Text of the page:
The RFP provided that technical proposals would be considered significantly more important than price proposals, but the degree of importance of price proposals would increase with the degree of equality of other factors. Award was to be made to the responsible offeror whose proposal was considered most advantageous to the government considering technical merit and price. The RFP also notified offerors that an award could be made on the basis of initial proposals, without discussions and, therefore, proposals should contain the offerors' best terms from a cost or price and technical standpoint.

The RFP was sent to 62 firms, four of which submitted proposals by the October 10, 1989, closing date. The proposals were evaluated by a Source Selection Evaluation Board which concluded that two of the four proposals were technically unacceptable in every factor and subfactor and could not be corrected without major revisions. AMF's proposal was found generally responsive to the RFP's requirements and to offer "several excellent innovations for quality customer services." However, the proposal was rated overall as "unacceptable, but correctable" through discussions, due to unacceptable ratings for its Organizational/Staffing, Quality Control, and Automation Plans, and Personnel Qualifications. SATO's proposal was rated overall as "highly acceptable."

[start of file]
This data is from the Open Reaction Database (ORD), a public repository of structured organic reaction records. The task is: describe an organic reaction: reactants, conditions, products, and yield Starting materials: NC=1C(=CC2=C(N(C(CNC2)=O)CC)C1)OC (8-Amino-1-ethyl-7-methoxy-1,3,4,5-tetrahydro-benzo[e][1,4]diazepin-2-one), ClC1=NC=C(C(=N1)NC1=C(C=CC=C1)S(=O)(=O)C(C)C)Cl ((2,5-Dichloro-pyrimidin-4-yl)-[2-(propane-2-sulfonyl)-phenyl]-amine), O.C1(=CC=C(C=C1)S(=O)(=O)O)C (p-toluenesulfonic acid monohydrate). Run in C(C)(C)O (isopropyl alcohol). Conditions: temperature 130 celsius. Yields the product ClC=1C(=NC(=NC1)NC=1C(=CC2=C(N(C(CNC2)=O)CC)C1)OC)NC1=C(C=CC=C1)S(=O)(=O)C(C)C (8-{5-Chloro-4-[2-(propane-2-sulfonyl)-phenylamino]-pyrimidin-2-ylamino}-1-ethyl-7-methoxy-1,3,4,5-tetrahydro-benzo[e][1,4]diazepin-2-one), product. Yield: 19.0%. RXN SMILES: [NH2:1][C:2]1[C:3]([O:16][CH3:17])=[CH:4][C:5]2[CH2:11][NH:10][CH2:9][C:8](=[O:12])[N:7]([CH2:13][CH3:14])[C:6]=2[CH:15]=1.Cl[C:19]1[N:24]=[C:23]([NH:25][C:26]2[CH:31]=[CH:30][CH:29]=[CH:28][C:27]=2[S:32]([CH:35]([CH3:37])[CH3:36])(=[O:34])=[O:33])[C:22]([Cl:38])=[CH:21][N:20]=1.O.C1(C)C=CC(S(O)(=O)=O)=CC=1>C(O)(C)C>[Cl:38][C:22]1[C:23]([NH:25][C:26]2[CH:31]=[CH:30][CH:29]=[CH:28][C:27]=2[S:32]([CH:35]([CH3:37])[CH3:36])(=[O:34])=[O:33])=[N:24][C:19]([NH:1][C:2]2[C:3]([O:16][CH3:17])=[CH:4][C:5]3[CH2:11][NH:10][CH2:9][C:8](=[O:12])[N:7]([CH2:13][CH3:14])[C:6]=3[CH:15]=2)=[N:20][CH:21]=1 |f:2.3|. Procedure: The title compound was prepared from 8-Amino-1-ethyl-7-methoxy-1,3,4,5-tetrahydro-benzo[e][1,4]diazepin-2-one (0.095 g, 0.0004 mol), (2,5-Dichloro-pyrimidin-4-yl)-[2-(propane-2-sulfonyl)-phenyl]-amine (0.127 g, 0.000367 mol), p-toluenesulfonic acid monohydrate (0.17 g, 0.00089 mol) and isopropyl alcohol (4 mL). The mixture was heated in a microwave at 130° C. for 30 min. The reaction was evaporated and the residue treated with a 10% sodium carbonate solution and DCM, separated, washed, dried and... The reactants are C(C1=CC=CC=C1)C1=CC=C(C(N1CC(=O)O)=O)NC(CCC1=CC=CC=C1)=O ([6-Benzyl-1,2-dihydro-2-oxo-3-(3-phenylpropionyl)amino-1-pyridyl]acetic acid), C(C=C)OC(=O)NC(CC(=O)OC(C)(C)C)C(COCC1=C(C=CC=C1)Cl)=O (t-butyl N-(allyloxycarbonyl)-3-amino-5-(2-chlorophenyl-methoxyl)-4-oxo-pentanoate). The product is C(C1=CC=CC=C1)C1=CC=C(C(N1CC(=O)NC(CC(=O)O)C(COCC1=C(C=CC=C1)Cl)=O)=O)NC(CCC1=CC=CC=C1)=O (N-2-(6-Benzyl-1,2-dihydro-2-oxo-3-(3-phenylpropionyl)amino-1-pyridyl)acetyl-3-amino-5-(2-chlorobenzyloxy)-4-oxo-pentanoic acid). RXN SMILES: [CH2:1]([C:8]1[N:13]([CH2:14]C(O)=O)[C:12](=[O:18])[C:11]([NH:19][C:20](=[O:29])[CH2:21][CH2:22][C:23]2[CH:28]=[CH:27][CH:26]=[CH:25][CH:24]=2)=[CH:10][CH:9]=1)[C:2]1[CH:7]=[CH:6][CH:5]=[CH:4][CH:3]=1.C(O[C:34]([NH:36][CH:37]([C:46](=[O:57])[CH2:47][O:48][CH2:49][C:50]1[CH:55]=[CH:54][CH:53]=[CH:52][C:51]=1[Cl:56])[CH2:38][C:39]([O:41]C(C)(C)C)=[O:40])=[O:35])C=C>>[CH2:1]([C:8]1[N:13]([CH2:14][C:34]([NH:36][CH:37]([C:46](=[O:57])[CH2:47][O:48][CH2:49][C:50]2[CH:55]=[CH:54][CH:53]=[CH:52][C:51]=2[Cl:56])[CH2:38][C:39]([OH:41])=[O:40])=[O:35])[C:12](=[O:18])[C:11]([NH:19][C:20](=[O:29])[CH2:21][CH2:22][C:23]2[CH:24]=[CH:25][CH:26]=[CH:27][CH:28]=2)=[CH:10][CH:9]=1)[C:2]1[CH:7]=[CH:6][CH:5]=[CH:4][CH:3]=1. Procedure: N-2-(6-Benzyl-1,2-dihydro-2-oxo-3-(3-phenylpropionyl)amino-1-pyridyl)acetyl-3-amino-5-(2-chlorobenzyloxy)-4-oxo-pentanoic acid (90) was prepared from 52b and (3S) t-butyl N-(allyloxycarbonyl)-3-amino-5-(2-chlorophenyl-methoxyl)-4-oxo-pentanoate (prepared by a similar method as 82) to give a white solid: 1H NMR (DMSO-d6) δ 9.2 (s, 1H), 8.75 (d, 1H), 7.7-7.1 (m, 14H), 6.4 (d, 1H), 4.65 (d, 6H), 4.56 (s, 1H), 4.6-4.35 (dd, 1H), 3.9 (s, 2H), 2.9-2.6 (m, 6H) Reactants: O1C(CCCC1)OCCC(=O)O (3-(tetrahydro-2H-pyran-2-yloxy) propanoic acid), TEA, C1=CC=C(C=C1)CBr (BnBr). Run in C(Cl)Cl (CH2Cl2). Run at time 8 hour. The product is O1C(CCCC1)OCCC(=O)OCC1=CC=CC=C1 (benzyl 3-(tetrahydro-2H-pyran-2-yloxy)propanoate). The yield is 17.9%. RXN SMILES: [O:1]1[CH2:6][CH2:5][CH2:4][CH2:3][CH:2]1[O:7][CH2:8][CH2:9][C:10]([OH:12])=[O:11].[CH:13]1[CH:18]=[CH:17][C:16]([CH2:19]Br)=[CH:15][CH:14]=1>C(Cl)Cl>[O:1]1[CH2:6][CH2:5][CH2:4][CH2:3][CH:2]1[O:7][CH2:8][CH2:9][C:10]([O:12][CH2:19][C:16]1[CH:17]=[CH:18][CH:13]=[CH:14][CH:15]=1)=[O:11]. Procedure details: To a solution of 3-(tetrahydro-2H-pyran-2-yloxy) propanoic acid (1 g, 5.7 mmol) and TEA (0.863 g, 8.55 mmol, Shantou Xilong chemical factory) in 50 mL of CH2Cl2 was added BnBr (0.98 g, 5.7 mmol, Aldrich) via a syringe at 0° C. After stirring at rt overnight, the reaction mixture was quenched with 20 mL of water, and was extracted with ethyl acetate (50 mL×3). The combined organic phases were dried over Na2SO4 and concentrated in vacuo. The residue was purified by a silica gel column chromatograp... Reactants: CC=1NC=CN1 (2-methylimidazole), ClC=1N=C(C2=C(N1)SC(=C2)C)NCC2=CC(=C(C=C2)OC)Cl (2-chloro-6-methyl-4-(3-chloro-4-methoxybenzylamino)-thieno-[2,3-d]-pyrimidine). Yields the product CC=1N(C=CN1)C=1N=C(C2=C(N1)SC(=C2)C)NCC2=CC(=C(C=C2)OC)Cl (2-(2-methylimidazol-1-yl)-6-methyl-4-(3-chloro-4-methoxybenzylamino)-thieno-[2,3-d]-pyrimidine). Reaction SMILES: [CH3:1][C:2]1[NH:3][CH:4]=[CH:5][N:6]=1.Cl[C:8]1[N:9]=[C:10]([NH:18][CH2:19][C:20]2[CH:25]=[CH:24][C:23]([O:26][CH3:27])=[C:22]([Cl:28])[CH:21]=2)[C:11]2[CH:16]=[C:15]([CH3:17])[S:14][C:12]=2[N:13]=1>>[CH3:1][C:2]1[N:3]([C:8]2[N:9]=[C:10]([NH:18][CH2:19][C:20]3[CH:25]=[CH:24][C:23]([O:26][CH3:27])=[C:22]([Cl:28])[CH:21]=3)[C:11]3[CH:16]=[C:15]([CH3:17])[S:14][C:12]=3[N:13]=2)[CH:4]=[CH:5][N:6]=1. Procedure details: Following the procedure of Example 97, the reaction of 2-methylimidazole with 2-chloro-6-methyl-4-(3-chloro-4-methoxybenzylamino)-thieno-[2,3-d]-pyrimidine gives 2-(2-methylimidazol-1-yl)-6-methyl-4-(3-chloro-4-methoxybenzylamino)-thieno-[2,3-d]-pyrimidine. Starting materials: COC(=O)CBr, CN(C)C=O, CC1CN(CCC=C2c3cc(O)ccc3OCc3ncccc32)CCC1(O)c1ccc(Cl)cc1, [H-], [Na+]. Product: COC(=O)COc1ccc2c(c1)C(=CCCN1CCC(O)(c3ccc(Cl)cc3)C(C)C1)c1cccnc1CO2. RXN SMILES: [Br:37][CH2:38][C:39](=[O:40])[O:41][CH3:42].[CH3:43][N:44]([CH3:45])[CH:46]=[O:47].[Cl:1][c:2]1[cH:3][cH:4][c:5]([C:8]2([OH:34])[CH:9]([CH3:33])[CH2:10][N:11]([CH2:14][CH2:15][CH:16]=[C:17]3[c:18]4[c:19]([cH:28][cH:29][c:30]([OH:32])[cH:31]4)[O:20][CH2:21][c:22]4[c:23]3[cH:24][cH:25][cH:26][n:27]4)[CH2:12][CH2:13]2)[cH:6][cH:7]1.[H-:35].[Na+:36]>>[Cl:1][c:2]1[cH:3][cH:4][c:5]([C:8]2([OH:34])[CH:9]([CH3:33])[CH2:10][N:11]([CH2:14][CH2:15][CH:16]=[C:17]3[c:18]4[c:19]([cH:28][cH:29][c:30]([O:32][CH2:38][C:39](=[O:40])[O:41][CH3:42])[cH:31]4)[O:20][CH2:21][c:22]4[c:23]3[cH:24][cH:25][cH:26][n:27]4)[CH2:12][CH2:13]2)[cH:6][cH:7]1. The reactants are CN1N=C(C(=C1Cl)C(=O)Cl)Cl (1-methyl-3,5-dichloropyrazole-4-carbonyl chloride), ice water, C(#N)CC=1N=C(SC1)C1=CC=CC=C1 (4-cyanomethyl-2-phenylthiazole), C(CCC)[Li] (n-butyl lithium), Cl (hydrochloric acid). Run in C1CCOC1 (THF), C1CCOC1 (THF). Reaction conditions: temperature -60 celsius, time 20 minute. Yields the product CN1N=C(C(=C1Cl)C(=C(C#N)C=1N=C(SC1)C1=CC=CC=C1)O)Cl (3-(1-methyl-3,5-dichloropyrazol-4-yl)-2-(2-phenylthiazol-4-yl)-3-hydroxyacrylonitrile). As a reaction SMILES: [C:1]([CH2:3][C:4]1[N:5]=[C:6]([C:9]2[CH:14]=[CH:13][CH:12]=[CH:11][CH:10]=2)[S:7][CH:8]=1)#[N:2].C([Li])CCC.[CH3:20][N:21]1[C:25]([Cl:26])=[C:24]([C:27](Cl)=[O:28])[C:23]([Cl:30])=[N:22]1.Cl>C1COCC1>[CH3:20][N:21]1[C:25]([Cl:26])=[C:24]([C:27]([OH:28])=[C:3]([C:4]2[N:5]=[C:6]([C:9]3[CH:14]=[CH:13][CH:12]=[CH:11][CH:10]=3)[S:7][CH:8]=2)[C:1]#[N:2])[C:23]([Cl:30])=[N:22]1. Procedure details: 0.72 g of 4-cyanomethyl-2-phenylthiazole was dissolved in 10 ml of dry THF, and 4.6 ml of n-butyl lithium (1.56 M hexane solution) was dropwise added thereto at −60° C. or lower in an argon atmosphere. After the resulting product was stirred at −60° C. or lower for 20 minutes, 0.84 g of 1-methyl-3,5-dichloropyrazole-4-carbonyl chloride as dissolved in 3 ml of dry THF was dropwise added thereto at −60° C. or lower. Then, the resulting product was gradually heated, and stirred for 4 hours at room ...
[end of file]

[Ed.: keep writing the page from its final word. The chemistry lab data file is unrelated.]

As evaluated, SATO's price proposal was more beneficial to the government than AMF's proposal by more than $4.3 million. Although the other two offerors' "prices" were lower than either AMF's or SATO's, the Board did not consider them for award on the basis of initial proposals because their technical proposals were rated as unacceptable and not correctable.